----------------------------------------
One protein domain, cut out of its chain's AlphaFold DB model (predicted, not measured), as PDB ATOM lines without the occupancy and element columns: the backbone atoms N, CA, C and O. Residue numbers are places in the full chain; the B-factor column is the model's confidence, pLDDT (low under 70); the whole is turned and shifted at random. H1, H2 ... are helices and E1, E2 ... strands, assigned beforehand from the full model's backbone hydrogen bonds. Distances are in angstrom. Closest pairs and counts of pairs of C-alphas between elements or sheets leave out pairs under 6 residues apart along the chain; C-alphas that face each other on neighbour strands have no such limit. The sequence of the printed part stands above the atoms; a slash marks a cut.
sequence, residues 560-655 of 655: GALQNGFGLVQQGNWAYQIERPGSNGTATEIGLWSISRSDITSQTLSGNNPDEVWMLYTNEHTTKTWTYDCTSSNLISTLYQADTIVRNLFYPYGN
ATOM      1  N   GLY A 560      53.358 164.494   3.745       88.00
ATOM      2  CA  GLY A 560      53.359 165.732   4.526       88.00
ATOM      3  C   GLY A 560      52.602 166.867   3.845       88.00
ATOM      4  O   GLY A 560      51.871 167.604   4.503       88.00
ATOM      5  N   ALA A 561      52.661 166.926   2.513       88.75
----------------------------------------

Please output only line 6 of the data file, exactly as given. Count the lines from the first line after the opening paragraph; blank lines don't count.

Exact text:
ATOM      5  N   ALA A 561      52.661 166.926   2.513       88.75